(Bloomberg) -- U.S. prosecutors say texts between Theranos Inc. founder Elizabeth Holmes and the former president of the company show they harbored deep doubts about its core technology even as they promised a revolutionary breakthrough in blood testing.
Ahead of a criminal trial set for March, the government is seeking a judge’s permission to present jurors with a trove of texts, iMessages and Skype exchanges between Holmes and the president and her one-time lover, Ramesh “Sunny”’ Balwani, who are accused of perpetrating a massive fraud on investors and patients.
Some of the messages reflect concerns about cash flow, employee morale and management that would be common at any startup. But others suggest desperation, including Holmes describing herself as “praying” for regulatory approval of Theranos’ blood testing that the Silicon Valley company desperately needed -– and never came.“Our validation reports are terrible,” Balwani wrote to Holmes in 2015 as the Centers for Medicare and Medicaid Services was conducting a critical survey of Theranos, according to a court filing.
“Really painful going thru this process. Same issues fda point out,” Balwani wrote, referring to another regulator, the Food & Drug Administration. “Going bad so far. Pray.”“Praying,” Holmes replied, according to the filing. “Praying continually.”
An obscenity-laden 2014 message from Balwani to Holmes describing one lab as a “disaster zone” may have been prescient: Not only was the CMS approval rejected, but the agency concluded in January 2016 that laboratory practices at Theranos “pose immediate jeopardy to patient health and safety” due to non-compliance.
Holmes and Balwani are accused of falsely claiming Theranos machines could perform myriad tests with a single drop of blood. Prosecutors allege that over a period of years, they bilked investors of hundreds of millions of dollars -- based in part on claims by Holmes that the company’s lab was certified by CMS -- and duped doctors and patients who trusted the results of the tests.Prosecutors say Holmes’ and Balwani’s messages about the approval process will offer jurors a look back in time, revealing their intent to deceive investors -– an element the government must prove to win convictions. The messages were collected by securities regulators in a related civil case -- though many remain sealed in court filings.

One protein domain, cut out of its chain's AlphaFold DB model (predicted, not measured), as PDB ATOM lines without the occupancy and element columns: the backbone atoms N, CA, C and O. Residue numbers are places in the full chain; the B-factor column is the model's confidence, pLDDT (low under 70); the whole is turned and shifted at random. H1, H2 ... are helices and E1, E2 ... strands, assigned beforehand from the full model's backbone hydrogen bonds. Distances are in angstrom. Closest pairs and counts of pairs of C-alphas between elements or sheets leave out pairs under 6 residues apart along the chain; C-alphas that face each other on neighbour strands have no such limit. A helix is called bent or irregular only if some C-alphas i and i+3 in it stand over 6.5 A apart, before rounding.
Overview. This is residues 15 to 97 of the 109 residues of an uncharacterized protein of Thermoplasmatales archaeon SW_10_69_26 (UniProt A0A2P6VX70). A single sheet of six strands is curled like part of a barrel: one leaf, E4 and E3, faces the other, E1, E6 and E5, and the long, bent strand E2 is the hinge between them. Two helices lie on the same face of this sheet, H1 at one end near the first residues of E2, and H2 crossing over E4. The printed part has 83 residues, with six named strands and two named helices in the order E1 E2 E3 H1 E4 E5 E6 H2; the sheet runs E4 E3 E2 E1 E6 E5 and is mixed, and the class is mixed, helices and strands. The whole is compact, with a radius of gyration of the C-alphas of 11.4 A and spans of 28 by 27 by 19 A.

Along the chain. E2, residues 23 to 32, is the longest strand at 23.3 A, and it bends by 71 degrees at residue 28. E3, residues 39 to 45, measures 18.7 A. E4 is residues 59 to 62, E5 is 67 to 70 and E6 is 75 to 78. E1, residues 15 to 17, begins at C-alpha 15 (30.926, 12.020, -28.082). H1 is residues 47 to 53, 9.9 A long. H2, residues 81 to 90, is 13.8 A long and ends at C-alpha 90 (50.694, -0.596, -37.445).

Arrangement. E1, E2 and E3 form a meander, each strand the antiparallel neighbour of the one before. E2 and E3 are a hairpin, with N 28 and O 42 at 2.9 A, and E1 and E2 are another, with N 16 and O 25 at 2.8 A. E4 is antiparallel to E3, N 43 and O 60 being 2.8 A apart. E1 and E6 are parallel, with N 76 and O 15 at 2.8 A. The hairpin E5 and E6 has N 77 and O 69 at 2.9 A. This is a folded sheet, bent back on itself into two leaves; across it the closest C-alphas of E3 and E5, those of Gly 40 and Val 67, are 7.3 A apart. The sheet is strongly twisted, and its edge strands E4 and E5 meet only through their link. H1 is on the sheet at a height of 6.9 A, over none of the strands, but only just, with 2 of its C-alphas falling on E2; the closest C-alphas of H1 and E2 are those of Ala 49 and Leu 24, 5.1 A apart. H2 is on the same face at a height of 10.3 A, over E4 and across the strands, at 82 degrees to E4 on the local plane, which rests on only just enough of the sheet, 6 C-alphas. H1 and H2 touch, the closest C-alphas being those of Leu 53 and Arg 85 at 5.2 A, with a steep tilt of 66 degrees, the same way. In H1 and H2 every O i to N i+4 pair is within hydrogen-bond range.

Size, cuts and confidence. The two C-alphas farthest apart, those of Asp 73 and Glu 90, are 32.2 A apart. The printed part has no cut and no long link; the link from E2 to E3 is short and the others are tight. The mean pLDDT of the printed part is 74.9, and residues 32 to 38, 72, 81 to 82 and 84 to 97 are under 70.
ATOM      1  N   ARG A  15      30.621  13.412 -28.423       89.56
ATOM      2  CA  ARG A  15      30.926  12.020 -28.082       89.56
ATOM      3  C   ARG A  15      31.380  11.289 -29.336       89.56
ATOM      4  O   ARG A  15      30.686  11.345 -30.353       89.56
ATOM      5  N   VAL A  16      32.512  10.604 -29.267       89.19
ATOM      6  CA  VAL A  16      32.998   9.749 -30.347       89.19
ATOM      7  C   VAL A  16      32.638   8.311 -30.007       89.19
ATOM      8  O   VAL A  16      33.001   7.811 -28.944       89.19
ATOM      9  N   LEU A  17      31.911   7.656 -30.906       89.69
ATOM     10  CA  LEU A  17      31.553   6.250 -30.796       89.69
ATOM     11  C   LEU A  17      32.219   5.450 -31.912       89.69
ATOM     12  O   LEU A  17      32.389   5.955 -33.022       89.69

“The spreadsheets are replete with admissions by defendant and Balwani that demonstrate their knowledge that their statements to investors were false and misleading and that Theranos’s testing was beset with problems,” prosecutors said in the filing.Kevin M. Downey and Lance A. Wade, lawyers representing Holmes, didn’t respond to emails and phone calls Sunday seeking a response to the government’s arguments.Prosecutors’ request to use the texts came in a flurry of court filings Friday night as lawyers on both sides attempt to tailor what evidence is introduced at trial. A hearing is scheduled for January before U.S. District Judge Edward Davila in San Jose, California.
In one filing, Holmes’s attorneys argue jurors shouldn’t learn about her wealth and spending, saying the government is improperly trying to suggest was she motivated to commit fraud to maintain a “luxurious lifestyle.”
Read More: Holmes Says Her Wealth Has No Place in Theranos Fraud Trial
Separately, she objects to prosecutors seeking to pin blame on her for each and every “bad act” by her employees, including statements that Theranos sales representatives allegedly made to medical professionals claiming that the FDA approved the company’s machines.
Holmes’s lawyers pointed out that the grand jury indictment accuses her of something different -- makingfalse statements that Theranos didn’t need FDA approval for its devices.The defense lawyers argue Holmes shouldn’t take the rap for the actions of underlings when she didn’t “supervise, direct, or train Theranos’ sales representatives,” and had little if any knowledge of their conversations with doctors and patients.Prosecutors say statements made by Theranos and its employees are fair game at trial because Holmes exercised “total control” over the company. They pointed to her own testimony in the Securities and Exchange Commission case that she settled.“I’m the CEO,” Holmes said, according to the government. “I’m the ultimate decision maker for the company.”The case is U.S. v. Holmes, 18-cr-00258, U.S. District Court, Northern District of California (San Jose).
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